Matt, of YouTube’s DIY Perks, has his own ideas to pass the time with quarantine. That’s to say, he built an invisible PC. Well, he constructed a desk with an interior that stows away a fully-operative hardware system for desktop computers. The outer shell of his invisible PC consists of two main materials: hardwood and aluminum sheeting. Matt used two sheets of aluminum to give his desk structure since they are less than half the thickness of wooden materials and can produce a bend-free design. In order to achieve this, Matt placed wooden beams along the perimeter of one of the two sheets of aluminum, drilled pilot holes, into which he inserted machine screws for a secure attachment. With the insertion of wooden beams along the perimeter, the desk has an interior space with a height of 44 millimeters, which is just enough to contain the components needed for PC operation, AKA the nitty-gritty hardware business.
Inside the belly of the beast, an internal height of 44 mm allows room to house a power supply, cooling system, graphics card, and motherboard. Since standard ATX power supply units are too big to fit within a height of 44 mm, Matt used a 1U power supply. The motherboard, MSI Tomahawk comes with its own long list of specifications. Moreover, Matt installed a CPU and its cooler, Noctua NHL9X65, to the motherboard before mounting it. His solution for an internal cooling system was positive pressure, which occurs when 40 miniature fans blow air into barriers of plastic strips, which guide that airflow towards the PC heatsinks.
Typically, a graphics card gets mounted directly into express slots on a motherboard, but since Matt needed to remain within the 44 mm height parameters, he decided to lay his graphics card, RTX 2070, horizontally and adjacent to the PC’s motherboard, using an extension cable to connect the two pieces of hardware. Since effective graphics cards are pretty thick, with the fans rising well above the allotted 44 mm headspace, Matt unscrewed his graphics card’s fan and shroud so that he was only left with a bare heatsink. Lastly, he added a platform for the hard drives or SSDs and made it so that they can easily be removed and replaced, which can be accessed from underneath the desk. The only internal hardware that was too tall to fit within the 44mm height was the motherboard, for which Matt carved an aluminum cutout. This allows Matt to easily access the motherboard for future hardware updates or upgrades.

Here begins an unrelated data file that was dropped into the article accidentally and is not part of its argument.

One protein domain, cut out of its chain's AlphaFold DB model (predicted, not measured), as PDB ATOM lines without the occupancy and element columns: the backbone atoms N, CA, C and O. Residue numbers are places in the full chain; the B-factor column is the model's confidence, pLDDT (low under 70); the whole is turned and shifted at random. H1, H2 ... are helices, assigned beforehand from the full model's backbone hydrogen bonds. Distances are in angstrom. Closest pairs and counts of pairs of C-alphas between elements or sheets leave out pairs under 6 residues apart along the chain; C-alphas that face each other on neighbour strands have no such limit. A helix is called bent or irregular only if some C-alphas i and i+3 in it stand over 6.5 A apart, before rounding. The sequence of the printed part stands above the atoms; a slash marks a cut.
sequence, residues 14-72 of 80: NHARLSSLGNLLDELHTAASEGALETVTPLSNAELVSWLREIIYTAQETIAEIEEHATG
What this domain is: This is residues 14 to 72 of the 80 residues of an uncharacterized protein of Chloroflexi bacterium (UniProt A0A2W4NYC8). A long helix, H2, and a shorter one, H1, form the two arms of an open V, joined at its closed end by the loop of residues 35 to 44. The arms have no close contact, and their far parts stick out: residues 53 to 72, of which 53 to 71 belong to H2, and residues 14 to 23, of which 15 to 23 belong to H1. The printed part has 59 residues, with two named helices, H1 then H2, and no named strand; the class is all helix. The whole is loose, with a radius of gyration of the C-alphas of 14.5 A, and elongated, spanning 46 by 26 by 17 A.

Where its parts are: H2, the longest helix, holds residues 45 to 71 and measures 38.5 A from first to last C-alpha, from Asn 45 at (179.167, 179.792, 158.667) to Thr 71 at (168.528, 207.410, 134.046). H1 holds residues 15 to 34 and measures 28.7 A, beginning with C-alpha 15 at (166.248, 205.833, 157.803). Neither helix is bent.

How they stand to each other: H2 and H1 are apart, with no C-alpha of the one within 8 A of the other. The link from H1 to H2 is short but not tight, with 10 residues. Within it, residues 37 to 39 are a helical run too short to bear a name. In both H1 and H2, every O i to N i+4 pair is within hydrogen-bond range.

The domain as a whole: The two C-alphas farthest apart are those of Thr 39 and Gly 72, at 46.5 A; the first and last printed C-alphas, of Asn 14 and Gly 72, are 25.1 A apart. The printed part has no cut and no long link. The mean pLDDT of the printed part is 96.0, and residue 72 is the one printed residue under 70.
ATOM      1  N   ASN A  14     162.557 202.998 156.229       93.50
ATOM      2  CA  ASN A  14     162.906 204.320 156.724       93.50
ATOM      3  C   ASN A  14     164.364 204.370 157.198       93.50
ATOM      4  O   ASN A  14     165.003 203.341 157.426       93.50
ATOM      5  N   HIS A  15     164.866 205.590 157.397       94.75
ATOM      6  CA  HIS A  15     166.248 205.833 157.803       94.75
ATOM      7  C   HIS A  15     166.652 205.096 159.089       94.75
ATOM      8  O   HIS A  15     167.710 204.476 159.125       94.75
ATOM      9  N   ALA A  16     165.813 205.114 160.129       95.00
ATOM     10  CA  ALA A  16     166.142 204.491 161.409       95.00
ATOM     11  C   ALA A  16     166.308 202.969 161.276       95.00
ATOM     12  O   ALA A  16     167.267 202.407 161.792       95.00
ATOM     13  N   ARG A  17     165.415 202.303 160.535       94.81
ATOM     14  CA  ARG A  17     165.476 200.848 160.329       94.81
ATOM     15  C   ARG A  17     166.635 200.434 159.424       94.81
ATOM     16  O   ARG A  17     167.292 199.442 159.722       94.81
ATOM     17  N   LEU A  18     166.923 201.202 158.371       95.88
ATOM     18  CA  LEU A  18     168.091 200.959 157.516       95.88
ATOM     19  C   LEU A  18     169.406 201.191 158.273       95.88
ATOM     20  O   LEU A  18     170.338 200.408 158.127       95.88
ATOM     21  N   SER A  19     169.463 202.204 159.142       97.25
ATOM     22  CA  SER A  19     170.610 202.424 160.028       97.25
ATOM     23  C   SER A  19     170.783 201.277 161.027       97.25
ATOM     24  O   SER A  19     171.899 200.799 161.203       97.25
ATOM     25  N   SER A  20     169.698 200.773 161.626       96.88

With quarantine keeping me inside my tiny apartment, DIY home projects have filled up some time and channeled some pent-up creativity, but we all have our limits. While I was busy building wooden photo frames and simple chests, Matt constructed a desk that hides an entire PC operating system, which keeps wires organized and your working surface clean, an impressive feat for the non-designer. While the urgency or need for a design like this isn’t particularly strong, Matt managed to build a desktop ideal for busy offices or speaking events that require tidy presentations. Following suit and constructing my own invisible PC is tempting as his construction process was insightful, but for the time being, I think I’ll stick to my simple hinge chests and leave all the hardware business for the professionals.
Designer: Matthew Perks
Specifically, Matt used a 500w Seasonic L1U unit, which is a lot quieter compared to other industrial level power supplies.
With all of his hardware components laid out, Matt then drilled mounting point holes to fasten each part to the aluminum.
Speaking on the desk’s internal cooling system, Matt says, “Fans on the CPU side, for example, push air into [the PC’s] central area and the only way [hot air] can escape is either through the CPU’s heatsink or a little bit through the PSU.”